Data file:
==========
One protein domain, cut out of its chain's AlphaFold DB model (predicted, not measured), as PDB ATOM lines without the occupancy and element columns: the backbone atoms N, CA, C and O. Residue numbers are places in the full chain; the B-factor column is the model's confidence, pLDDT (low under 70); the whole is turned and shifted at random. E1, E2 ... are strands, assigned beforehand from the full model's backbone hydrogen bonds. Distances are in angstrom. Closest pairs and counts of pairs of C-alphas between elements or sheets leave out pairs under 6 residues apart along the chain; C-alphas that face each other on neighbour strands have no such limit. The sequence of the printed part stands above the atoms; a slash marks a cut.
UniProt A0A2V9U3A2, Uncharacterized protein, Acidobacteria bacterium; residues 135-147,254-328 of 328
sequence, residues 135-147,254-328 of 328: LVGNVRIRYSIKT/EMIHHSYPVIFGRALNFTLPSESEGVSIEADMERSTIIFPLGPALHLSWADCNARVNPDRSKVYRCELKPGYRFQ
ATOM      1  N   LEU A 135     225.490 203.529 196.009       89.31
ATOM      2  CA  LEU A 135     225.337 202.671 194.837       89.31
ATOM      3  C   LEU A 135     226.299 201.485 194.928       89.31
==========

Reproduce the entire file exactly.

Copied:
One protein domain, cut out of its chain's AlphaFold DB model (predicted, not measured), as PDB ATOM lines without the occupancy and element columns: the backbone atoms N, CA, C and O. Residue numbers are places in the full chain; the B-factor column is the model's confidence, pLDDT (low under 70); the whole is turned and shifted at random. E1, E2 ... are strands, assigned beforehand from the full model's backbone hydrogen bonds. Distances are in angstrom. Closest pairs and counts of pairs of C-alphas between elements or sheets leave out pairs under 6 residues apart along the chain; C-alphas that face each other on neighbour strands have no such limit. The sequence of the printed part stands above the atoms; a slash marks a cut.
UniProt A0A2V9U3A2, Uncharacterized protein, Acidobacteria bacterium; residues 135-147,254-328 of 328
sequence, residues 135-147,254-328 of 328: LVGNVRIRYSIKT/EMIHHSYPVIFGRALNFTLPSESEGVSIEADMERSTIIFPLGPALHLSWADCNARVNPDRSKVYRCELKPGYRFQ
ATOM      1  N   LEU A 135     225.490 203.529 196.009       89.31
ATOM      2  CA  LEU A 135     225.337 202.671 194.837       89.31
ATOM      3  C   LEU A 135     226.299 201.485 194.928       89.31